‘A Rose by any other name?’

That’s not Agile!

You haven’t dotted the I’s, crossed the T’s and conformed to this checklist! You’re not following dot point 27 of document three! Agile is only for software development! Every time I hear statements like this it perturbs me greatly, they are usually repeated with such conviction that I know I have to set about demystifying these rumours lest they continue to grow.

Agile is not an ISO standard or a check list to be followed blindly for the sake of it.

It’s simply a framework, if you like an umbrella term for a set of values and principles that have been shown to improve efficiency, productivity, and quality. Agile is not just a software development methodology though, it’s a way of working that builds on a set of values and principles to deliver business value and manage risks.


Agile methods are adaptive; they have frequent checkpoints and feedback loops that are used to manage and reduce risk. It’s pragmatic; if something doesn’t work it can and should be adapted.

Agile can be used for all sorts of teams and environments as well as being able to be used at the governance level for portfolio management and at the project level for delivery.Its’ strengths lie in the core values and principles and we should take time to remember them.

The Values:

Individuals and interactions over processes and tools

Working software over comprehensive documentation

Customer collaboration over contract negotiation

Responding to change over following a plan

That is, while there is value in the items on the right, we value the items on the left more.

(Source: www.agilemanifesto.org)


The full set as well as the values is clearly expressed for you in the Agile Manifesto . There are twelve of these, here are just a few.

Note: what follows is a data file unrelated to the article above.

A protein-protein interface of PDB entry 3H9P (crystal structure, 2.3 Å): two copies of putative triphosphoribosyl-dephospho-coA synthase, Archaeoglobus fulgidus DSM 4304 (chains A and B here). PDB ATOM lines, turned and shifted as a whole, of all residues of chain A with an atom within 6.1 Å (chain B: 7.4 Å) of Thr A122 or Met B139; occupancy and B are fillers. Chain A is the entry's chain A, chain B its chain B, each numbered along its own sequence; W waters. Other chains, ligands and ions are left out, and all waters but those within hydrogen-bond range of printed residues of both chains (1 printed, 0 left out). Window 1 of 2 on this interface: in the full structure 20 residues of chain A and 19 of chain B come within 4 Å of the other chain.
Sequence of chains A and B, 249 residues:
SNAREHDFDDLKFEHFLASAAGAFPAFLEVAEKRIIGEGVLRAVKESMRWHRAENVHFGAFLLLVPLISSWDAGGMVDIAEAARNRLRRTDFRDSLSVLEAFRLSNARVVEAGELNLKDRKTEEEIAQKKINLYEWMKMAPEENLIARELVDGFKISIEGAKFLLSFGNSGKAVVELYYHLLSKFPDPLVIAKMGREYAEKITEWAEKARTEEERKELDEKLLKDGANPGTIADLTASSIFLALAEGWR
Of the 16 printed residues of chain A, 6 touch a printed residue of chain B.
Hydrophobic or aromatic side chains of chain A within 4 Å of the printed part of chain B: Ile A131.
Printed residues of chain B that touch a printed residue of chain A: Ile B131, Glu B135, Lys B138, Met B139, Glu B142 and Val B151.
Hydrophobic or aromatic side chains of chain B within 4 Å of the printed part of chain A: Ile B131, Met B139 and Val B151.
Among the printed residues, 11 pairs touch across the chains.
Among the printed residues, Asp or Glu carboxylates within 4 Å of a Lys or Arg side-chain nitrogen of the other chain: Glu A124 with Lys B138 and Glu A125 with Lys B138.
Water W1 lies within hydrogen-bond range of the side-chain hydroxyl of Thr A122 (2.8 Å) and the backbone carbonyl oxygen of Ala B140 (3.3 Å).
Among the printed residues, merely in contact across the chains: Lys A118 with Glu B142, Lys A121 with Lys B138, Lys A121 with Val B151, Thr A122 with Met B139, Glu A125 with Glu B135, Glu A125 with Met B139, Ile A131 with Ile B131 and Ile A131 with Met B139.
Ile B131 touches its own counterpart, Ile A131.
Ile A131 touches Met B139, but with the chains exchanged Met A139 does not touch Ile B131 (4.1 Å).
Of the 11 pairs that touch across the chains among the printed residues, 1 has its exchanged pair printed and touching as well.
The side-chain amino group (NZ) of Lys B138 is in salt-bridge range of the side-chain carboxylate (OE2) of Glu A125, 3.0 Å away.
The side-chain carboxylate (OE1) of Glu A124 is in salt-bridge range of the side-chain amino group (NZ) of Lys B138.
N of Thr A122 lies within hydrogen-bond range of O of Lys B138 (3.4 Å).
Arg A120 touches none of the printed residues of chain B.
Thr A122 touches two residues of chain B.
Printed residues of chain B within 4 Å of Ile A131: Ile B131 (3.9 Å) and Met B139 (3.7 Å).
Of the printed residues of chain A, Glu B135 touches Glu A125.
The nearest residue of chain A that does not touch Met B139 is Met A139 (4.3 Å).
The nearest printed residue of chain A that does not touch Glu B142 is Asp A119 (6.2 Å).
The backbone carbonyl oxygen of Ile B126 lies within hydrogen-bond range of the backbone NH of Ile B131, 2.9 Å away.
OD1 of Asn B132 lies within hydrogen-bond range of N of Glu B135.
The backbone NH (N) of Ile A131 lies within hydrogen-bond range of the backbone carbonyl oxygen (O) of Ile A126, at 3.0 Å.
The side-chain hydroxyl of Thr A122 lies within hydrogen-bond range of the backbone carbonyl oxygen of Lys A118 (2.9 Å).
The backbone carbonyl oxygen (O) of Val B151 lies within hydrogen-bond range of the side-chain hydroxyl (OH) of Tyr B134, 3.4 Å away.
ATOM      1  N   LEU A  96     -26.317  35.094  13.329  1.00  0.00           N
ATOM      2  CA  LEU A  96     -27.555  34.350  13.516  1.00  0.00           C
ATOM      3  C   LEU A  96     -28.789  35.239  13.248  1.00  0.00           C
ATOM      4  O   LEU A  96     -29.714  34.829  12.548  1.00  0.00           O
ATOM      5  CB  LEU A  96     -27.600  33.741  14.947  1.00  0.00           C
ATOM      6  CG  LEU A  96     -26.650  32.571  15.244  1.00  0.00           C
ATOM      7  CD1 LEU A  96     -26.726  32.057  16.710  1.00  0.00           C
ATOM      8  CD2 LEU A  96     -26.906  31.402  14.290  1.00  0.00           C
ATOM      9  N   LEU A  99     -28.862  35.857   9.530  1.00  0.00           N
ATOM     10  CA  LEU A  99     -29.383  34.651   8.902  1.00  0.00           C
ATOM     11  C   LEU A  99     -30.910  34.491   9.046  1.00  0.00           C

• The highest priority is to satisfy the customer through early and continuous delivery of valuable software.
  • Working software is the primary measure of progress.
  • Agile teams welcome changing requirements, even late in development. Agile processes harness change for the customer’s competitive advantage.
  • Deliver working software frequently, from a couple of weeks to a couple of months, with a preference to the shorter timescale.
  • Business people and developers must work together daily throughout the project.
  • Build projects around motivated individuals. Give them the environment and support they need, and trust them to get the job done.
  • At regular intervals, the team reflects on how to become more effective, then tunes and adjusts its behaviour accordingly.

There it is, nothing more, nothing less, then if that’s the case, why choose to use Agile?

I believe that we as Agilists choose to use it because:

We want to support teams as they learn to ‘do more with less’

We want to enable competitive advantage through innovative solutions

We want to improve the speed of delivery and the quality of deliverables

We want to deliver solutions our customers want

We want to be value added partners at the table

We want to work in a safe to fail environment

We want of celebrate our successes ,no matter the size

As Agilists we shouldn’t become swept up in the dogma of process (again remember the manifesto value: ‘Individuals and interactions over processes and tools’) and remain Agile pragmatists, not evangelists.